After about 90 minutes of public testimony Tuesday evening, the Beltrami County Board members voted unanimously to make two changes in the timber harvest policy for Three Island Park, Movil Maze and other county recreation areas.
All stands in the parks already auctioned off for cutting will be harvested. But in the future, timber harvest and reforestation plans will be presented simultaneously at a Park and Trail Advisory Council meeting prior to the sale. And county staff will set a target of investing 15 percent of projected timber sale revenues in reforestation efforts to promote tree species diversity in the park and recreation efforts.
The 5-0 decision was to follow these modifications of forest management policy, which were jointly recommended by the Beltrami County Parks and Trails Advisory Council and the Beltrami County Natural Resource Management Department.
"We don't see forest management and recreation as mutually exclusive," said Greg Snyder, director of resource management.
Several individuals testified against timber harvest in the parks in trail areas. Bob Montebello, trail administrator for the Bemidji Area Cross Country Ski Club, said the County Board is in violation of the Dec. 29, 1967 conveyance of tax forfeited lands designated the Three Island Park be used exclusively for county park and outdoor recreation.
"It seems past county boards have been in violation of the deeds that conveyed those lands to the county," Montebello said. "The quarrel, I guess, is with how these lands have been used. Clear cuts do destroy the beauty and tranquility of a forest that is designated as a park."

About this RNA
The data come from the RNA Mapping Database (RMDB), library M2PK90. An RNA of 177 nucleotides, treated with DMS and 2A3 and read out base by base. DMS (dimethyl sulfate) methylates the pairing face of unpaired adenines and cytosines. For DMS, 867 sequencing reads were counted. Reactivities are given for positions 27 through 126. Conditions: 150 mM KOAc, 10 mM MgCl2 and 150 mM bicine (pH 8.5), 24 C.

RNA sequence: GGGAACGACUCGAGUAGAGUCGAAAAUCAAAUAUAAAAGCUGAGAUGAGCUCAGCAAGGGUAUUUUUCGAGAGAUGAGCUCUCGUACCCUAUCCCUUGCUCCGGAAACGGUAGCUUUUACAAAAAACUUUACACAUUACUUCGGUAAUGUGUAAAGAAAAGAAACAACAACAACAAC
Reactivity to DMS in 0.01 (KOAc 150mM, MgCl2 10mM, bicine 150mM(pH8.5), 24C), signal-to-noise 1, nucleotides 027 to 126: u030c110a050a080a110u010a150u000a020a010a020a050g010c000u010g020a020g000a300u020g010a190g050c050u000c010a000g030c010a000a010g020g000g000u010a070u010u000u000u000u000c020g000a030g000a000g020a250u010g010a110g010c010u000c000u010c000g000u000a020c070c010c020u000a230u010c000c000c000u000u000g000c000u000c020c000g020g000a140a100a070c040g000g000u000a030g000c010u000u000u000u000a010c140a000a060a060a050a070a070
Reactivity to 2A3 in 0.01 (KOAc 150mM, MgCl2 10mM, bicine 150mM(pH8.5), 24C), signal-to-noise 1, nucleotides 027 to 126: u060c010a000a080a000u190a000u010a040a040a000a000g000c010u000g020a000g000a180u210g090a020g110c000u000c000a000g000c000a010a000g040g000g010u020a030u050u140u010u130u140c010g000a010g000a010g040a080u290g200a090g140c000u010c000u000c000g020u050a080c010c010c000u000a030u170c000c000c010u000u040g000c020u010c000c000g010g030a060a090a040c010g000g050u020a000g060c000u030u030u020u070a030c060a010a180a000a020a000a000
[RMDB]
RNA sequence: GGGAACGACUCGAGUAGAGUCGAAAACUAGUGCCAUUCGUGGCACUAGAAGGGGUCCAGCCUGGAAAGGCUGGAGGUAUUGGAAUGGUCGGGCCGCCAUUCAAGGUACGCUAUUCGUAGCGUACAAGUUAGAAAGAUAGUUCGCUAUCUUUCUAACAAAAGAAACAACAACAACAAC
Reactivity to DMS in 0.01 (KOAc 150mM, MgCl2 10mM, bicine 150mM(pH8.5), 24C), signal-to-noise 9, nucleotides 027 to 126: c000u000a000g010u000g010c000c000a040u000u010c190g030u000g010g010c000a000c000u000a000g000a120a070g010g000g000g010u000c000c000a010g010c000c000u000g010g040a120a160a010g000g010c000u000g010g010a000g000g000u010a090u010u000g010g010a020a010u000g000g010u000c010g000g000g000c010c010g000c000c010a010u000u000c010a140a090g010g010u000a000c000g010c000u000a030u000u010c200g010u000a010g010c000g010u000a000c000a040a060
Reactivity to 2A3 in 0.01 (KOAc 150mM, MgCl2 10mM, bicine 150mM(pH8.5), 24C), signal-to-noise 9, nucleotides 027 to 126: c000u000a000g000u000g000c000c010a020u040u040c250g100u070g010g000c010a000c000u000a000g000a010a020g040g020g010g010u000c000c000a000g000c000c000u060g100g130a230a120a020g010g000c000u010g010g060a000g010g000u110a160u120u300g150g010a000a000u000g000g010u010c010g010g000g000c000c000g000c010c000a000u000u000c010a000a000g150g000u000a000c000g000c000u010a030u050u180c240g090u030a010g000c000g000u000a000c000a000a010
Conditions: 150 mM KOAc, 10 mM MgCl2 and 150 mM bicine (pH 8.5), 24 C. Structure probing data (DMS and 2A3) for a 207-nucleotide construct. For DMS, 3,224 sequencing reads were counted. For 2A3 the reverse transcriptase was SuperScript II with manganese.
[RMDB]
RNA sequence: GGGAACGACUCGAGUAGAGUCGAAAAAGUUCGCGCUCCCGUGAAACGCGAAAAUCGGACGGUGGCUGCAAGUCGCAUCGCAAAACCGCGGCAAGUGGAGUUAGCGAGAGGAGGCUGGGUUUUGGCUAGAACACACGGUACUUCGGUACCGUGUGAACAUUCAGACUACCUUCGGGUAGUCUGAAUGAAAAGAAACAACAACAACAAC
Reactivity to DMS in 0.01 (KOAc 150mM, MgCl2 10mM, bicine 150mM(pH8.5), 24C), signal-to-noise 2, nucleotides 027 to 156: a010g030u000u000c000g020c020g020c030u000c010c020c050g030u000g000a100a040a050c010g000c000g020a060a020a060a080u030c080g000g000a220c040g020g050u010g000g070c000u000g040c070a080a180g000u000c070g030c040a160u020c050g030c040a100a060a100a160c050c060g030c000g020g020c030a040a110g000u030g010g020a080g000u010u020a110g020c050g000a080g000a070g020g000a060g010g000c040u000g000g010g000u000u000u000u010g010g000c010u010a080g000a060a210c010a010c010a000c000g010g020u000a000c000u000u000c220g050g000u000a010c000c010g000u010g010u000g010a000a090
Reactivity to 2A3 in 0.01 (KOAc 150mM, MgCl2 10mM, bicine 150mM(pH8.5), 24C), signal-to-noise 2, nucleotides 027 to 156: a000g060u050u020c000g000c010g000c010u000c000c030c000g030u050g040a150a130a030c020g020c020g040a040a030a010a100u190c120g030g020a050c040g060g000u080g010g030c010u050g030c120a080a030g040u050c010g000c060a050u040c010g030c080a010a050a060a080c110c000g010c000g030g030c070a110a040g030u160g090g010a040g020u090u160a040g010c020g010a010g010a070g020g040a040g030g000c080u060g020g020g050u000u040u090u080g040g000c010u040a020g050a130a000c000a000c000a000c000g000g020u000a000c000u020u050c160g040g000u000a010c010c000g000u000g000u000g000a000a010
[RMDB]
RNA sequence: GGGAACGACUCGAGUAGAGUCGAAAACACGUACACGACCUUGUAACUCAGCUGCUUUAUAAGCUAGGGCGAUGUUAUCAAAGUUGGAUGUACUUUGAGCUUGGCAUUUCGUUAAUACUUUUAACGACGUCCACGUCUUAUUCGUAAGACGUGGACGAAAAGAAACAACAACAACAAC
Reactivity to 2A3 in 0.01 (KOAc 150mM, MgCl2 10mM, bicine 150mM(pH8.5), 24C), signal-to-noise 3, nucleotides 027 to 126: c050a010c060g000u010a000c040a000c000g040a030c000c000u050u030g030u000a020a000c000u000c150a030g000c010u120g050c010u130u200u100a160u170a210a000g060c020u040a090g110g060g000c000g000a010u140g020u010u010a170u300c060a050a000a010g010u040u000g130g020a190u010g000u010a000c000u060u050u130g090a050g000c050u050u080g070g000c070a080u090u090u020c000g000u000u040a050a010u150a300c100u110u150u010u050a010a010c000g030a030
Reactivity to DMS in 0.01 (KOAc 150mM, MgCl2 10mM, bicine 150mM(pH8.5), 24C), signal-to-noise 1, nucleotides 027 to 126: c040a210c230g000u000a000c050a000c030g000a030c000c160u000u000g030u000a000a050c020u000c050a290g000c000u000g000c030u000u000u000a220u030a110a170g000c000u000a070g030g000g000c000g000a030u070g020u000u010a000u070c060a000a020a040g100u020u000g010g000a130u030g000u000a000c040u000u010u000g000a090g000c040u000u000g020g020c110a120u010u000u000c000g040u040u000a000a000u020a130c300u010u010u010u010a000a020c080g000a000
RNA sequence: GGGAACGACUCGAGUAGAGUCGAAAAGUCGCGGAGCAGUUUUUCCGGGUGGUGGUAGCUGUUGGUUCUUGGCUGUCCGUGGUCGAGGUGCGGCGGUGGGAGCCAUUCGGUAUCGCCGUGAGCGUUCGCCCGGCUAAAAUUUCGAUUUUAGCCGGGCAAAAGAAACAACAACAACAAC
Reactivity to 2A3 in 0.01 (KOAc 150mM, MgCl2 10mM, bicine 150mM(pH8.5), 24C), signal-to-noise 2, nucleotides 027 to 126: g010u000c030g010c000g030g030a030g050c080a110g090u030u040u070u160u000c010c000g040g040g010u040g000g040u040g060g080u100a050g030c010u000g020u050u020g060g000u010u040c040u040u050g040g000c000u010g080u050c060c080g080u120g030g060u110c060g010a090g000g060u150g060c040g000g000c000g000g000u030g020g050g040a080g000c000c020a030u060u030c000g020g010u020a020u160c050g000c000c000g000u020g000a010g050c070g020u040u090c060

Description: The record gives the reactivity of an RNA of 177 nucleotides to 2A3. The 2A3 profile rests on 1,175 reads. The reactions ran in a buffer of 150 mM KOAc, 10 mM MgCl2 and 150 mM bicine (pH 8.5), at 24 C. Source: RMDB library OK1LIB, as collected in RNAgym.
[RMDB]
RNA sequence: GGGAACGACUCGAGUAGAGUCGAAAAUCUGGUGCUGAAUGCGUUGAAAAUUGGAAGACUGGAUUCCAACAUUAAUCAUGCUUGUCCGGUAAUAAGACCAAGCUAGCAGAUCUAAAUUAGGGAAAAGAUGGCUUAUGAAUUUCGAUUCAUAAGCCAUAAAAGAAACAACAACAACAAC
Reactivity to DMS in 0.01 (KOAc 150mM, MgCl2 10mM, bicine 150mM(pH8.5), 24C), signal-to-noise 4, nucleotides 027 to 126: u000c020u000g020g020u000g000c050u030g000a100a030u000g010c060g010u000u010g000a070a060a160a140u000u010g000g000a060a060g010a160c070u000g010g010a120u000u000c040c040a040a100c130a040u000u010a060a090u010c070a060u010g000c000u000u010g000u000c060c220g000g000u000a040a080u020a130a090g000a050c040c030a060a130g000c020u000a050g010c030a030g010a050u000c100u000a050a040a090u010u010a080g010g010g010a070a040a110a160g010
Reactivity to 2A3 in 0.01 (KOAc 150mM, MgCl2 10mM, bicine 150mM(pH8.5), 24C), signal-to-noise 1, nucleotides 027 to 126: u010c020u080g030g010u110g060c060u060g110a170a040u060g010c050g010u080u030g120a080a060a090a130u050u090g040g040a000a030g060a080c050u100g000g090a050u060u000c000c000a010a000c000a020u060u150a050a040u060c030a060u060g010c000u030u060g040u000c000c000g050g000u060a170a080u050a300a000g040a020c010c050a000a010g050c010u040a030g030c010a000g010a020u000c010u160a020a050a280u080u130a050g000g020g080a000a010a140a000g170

Snyder said much of the forest in the parks is mature to over-mature and will die or blow down if not harvested. He cited the difficult balance his department must strive for in balancing all interests in regard to managing the parks.
"It's being managed for aesthetics and forest production," he said. "It's not being managed for production of fiber over recreation."
"You can't keep a forest the way it is," said Mark Benson, a Blackduck logger. "You have to use it or lose it. As old as those forests are, they could blow down like they did in the northeast."
Other speakers, such as Shirley Maertens and Judy Dvorak, asked the commissioners to consider all the wildlife affected by the timber harvest and to save the trees for future generations.
"This park belongs to all the citizens of Beltrami County," Dvorak said. "You folks are our representatives and should be our advocates for maintaining the intent of the original deed."
Commissioner Jack Frost challenged the contention that the deeds have been violated. He pointed out that County Attorney Tim Faver would have warned commissioners against such action.
He also added that if the trees die without being harvested for forest products, an industry of great importance to the area, no one is the better for such an outcome, and the trees wouldn't be there for future generations.
Kirk Benson, a Blackduck timber broker, cited the professionalism of the loggers, who have to harvest according to county policy.
Kevin Binkley, who bought one of the sites in Three Island Park, said loggers leave standing the trees designated for preservation. He noted that for wildlife, cut over areas produce more food sources and foster young tree growth.
Commissioner Joe Vene also pointed out that the proceeds from the county's timber sales support the county's recreational areas.